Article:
It’s still early to evaluate all the impacts of the Affordable Care Act on Los Angeles and its immigrants, but public perception of and conversation about the law are driving huge changes both in Southern California and throughout the country, said panelists at a Zócalo Public Square event, co-presented by the California Wellness Foundation, at the Goethe-Institut Tuesday night.
Responding to questions from the moderator, Kaiser Health News senior correspondent Anna Gorman, those panelists — UCLA Center for Health Policy Research health insurance studies director Shana Alex Lavarreda, St. John’s Well Child and Family Center CEO Jim Mangia and National Immigration Law Center health policy attorney Gabrielle Lessard — described emerging evidence of what Mangia called a new “culture of coverage.”
Immigrants who are eligible for coverage and care are starting to get it. And even undocumented immigrants, who are excluded from the benefits of Obamacare, are more likely to seek treatment as a result of the publicity about the law and focus on health issues, Mangia said. Many of those who are now seeking coverage have avoided or been unable to afford healthcare in the past, which creates opportunities for significant gains in public health.
“We are beginning to create a culture of access,” Mangia said. “I think the increased access as a result of the ACA is going to have an impact. I do believe that we’re getting much closer” to having health care access for all, but “we still have a ways to go.”
At the same time, public perceptions of Obamacare also represent obstacles. Lavarreda, whose UCLA center does extensive polling of Californians on health issues, said she had encountered many people — immigrants and non-immigrants — who are given reliable information about their eligibility for coverage but simply do not believe it. “There’s this barrier of, ‘Even if it exists, it doesn’t apply to me,’” Lavarreda said.
Lavarreda noted that before the ACA, only 15 percent of the uninsured in California were non-citizens without green cards, according to surveys. With the undocumented excluded from coverage, estimates are that the uninsured population will be about 25 percent undocumented.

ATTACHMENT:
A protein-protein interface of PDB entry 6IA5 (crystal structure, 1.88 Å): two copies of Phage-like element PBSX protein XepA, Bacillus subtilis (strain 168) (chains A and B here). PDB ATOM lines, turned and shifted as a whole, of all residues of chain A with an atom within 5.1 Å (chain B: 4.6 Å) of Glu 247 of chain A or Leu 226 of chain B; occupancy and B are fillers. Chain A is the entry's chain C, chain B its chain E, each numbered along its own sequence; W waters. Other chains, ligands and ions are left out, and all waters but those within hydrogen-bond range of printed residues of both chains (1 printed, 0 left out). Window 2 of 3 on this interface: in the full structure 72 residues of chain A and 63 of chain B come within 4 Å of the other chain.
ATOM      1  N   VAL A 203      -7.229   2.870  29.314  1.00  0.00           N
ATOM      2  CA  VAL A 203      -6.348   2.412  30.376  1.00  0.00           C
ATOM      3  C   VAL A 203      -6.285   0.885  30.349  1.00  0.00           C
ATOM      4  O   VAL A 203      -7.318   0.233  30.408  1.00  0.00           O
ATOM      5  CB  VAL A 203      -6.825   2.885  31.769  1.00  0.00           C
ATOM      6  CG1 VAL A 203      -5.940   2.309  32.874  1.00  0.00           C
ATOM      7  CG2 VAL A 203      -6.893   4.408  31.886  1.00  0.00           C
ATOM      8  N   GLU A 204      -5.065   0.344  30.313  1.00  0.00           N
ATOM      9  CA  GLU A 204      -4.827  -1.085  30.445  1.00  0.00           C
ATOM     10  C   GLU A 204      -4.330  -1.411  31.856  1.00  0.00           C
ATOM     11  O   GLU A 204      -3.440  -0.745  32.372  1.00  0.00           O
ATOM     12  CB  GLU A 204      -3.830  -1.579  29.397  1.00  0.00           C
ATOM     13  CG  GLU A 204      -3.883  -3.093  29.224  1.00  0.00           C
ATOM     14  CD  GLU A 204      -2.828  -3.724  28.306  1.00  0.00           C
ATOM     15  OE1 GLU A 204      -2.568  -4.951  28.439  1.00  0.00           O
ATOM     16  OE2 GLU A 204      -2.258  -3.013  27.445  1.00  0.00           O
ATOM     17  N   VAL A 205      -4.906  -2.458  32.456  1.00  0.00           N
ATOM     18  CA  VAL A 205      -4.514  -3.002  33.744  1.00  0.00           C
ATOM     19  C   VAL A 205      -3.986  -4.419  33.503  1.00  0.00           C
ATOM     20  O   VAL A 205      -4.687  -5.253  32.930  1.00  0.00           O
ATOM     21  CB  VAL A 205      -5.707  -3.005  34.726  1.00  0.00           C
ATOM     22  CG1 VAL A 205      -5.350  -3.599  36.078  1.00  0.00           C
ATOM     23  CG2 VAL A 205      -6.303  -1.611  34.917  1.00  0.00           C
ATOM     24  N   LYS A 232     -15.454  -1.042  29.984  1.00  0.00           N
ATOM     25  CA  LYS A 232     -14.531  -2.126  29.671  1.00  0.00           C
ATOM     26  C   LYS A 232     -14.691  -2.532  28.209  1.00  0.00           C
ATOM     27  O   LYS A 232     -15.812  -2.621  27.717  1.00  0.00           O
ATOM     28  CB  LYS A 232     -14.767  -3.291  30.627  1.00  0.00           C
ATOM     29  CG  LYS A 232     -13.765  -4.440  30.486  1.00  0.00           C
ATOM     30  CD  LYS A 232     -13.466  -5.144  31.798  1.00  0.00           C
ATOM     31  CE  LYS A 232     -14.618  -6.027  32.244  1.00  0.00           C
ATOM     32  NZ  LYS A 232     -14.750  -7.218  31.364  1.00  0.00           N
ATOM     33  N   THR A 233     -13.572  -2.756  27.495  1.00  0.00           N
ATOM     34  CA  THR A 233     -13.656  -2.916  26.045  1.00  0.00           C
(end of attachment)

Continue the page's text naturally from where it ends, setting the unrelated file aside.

And since so many families are mixed — where some members are citizens or have legal status and others are undocumented — fear of federal deportation may make it hard to get even eligible immigrants to sign up. Would undocumented people be willing to enroll their eligible children and relatives — or balk, fearing the scrutiny of federal authorities? Lavarreda called this “an indirect chilling effect.”
National Immigration Law Center health policy attorney Gabrielle Lessard said it was an “ironic situation,” with the Obama administration “working at cross purposes” as it tries to enroll immigrants in health insurance while carrying out mass deportations that discourage enrollment.
Asked whether immigration reform, if enacted, could change anything, Lessard said that the federal bills with the most support wouldn’t do much to expand eligibility because they include so many restrictions and delays on health care benefits for people who could gain legal status.
Mangia, the CEO of St. John’s network of clinics, said the law had devoted billions in new dollars to community health centers, and that the ACA should be seen as a leverage point for new state and local efforts to expand access to health care. He argued that L.A. County should triple the size of its Healthy Way L.A. program in order to cover hundreds of thousands of undocumented immigrants.
Demand for health care is surging, and community centers are open to all, regardless of legal status or ability to pay. The St. John’s call center is fielding 6,000 calls a day, and patient volume in the centers has increased 40 percent in the past seven months. “There are a lot of folks who are undocumented who understand they can have access to care now,” he said. “We’re seeing this unbelievable pent-up demand.”
Lessard rattled off several problems that are making it hard for immigrants to get the coverage and care to which they are entitled. Translators are hard to find to help foreign language speakers with applications. To get tax credits to offset the cost of coverage, married couples must file jointly — but that’s an obstacle for immigrants whose spouses live in another country. And identification checks on the exchange, which reference a credit bureau database, can make it hard for immigrants and others without established credit history to buy insurance.
The panelists noted that California was doing more than most states to help immigrants, and they expressed support for a bill from state Senator Ricardo Lara to extend the benefits of Obamacare to the undocumented.
An audience member asked: What does L.A. have to do to its health care system to accommodate new people?
“The first thing that pops into my head is the need for more primary-care providers,” Mangia said. Panelists said that training health professionals from other countries to work here would result in more dual-language and culturally competent care. They also suggested restructuring training and residency programs, and shortening the length of time people spend in medical school, as ways to provide more doctors and medical professionals and accommodate more people in the health care system.
This program is part of “The 19 New Californias,” a partnership of the California Wellness Foundation and Zócalo Public Square that explores how the Affordable Care Act is affecting communities around the state.
This story appeared on Zocalo Public Square.